• Socio-economic evaluation of GIFT tilapia related to value chain analysis
• Genetic improvement of red tilapia (molecular approach)
• Improvement of Trawlbase
• Genetic enhancement of giant freshwater prawn (Macrobrachium rosenbergii)
WorldFish collaborates with DoF at the Jitra Aquaculture Extension Center, in Kedah, Malaysia, to run research activities and to serve as a nucleus breeding center for Genetically Improved Farmed Tilapia (GIFT), the fast-growing strain of tilapia developed by WorldFish. In addition to producing genetically improved families, WorldFish plans to expand research into developing new genetic characteristics, such as disease resistance.
Since 2015, DoF has been upgrading the Jitra center with new facilities and improved bio-security to enable expansion of the GIFT program. The first phase of upgrading involved the development of two stand-alone incubation rooms, one for WorldFish’s research breeding programs and the other for DoF’s own fry production. The department also plans to increase the total ponds for Worldfish genetic research and improve water quality management at the center. In view of this planning, Malaysia has the potential to be a hub for the production of quality tilapia seeds for the country and the region, with the Jitra Station developed as an internationally-recognized center of excellence for GIFT Tilapia.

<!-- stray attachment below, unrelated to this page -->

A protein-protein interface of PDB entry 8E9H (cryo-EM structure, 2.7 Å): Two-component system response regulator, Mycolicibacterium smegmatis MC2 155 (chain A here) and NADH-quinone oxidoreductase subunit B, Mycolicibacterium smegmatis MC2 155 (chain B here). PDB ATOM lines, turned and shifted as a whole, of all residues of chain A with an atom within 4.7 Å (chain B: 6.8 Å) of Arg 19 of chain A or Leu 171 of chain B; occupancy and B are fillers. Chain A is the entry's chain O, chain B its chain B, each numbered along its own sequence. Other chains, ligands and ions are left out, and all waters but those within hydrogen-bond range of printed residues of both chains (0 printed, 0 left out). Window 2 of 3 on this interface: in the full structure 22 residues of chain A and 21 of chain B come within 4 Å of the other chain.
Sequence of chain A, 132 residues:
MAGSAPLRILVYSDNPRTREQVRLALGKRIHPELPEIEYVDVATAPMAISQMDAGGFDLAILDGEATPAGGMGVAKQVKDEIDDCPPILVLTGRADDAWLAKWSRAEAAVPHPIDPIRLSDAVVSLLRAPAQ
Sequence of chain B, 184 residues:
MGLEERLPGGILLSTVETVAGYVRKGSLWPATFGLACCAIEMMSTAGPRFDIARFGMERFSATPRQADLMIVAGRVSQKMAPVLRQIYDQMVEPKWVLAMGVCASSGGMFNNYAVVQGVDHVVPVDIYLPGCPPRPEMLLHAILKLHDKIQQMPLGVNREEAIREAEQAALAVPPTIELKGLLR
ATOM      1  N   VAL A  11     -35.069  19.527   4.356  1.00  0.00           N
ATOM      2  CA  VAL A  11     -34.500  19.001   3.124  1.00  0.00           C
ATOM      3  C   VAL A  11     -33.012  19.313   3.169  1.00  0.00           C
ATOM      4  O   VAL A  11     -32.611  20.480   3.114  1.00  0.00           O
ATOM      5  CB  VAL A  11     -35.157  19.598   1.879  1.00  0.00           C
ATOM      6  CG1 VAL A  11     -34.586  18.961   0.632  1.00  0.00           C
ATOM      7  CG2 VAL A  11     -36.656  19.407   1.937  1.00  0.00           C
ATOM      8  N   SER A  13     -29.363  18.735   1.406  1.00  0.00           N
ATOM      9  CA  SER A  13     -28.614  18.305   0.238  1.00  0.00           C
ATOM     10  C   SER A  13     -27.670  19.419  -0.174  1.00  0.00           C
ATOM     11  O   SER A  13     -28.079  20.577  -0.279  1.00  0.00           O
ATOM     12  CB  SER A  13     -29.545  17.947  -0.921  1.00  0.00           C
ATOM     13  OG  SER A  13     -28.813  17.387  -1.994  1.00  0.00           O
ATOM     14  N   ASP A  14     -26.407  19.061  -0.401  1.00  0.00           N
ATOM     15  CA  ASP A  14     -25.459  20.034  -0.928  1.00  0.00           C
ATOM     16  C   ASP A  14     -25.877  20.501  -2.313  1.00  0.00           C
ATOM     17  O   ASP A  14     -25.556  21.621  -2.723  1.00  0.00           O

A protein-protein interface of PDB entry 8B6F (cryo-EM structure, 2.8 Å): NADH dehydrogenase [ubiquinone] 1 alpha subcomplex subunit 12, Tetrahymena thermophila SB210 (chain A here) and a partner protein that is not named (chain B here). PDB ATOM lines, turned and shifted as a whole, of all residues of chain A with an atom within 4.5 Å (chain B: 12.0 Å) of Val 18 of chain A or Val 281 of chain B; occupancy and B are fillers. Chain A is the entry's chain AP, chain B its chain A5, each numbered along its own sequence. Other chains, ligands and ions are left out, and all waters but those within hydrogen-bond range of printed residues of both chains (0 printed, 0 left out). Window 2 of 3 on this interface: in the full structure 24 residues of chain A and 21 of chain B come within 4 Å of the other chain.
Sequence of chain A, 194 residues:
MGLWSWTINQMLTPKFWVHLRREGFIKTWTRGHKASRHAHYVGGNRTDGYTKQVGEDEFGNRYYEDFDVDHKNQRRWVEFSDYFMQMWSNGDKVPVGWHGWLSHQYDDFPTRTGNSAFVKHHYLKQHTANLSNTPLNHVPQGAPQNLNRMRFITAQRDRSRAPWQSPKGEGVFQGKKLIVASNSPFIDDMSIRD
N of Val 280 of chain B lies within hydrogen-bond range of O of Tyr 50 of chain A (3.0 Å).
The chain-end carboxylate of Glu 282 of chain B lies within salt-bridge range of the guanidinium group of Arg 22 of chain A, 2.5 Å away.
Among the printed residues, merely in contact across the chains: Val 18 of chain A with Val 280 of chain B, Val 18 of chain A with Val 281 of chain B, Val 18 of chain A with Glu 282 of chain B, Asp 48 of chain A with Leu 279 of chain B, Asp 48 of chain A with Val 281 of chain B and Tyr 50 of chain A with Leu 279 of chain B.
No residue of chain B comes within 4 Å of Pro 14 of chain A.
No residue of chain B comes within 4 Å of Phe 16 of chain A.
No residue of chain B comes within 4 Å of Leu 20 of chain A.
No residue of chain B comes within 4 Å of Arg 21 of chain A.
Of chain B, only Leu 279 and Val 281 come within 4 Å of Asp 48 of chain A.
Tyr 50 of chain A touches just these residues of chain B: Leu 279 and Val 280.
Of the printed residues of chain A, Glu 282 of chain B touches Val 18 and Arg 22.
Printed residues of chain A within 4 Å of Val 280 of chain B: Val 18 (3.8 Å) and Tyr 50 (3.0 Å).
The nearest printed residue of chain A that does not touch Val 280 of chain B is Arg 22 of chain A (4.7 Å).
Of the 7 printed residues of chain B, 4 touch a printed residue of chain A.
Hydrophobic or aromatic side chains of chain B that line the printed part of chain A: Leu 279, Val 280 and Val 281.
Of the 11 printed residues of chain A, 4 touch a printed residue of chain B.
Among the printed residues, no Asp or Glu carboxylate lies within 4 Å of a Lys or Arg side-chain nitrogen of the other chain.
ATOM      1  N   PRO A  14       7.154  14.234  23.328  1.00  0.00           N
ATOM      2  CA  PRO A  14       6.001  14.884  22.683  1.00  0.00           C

In return, WorldFish is helping DoF to increase aquaculture production of tilapia in Malaysia. Current tilapia production is 34,500 metric tons; by 2020, DoF aims to increase production to 60,000 metric tons. In 2015, WorldFish provided 13,000 GIFT broodstock fry to DoF, which were used to produce 60 million fry, before distributing to fish farmers for grow out. In January 2016, 15,000 broodstock were provided and another 30,000 will be delivered this year. It is estimated that 9 million fry will be produced and distributed by end of 2016. WorldFish continues to provide technical advice and guidance to assist DoF to achieve its target.
WorldFish also supports DoF with a red tilapia breeding program to provide red tilapia for the local market in Malaysia. Plans are underway to include engagement in fish disease R&D and the potential of domestication of the giant tiger prawn (Penaeus monodon).